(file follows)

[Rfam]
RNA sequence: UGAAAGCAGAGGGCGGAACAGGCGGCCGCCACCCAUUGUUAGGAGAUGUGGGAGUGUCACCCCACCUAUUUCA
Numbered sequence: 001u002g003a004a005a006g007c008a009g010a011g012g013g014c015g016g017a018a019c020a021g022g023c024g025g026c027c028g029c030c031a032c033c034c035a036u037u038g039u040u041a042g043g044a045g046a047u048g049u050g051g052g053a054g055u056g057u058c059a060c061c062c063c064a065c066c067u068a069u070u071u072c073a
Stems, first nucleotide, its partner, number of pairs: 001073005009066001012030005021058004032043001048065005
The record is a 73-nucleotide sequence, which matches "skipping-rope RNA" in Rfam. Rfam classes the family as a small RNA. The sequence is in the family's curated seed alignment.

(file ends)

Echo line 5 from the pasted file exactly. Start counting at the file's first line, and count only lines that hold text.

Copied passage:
The record is a 73-nucleotide sequence, which matches "skipping-rope RNA" in Rfam. Rfam classes the family as a small RNA. The sequence is in the family's curated seed alignment.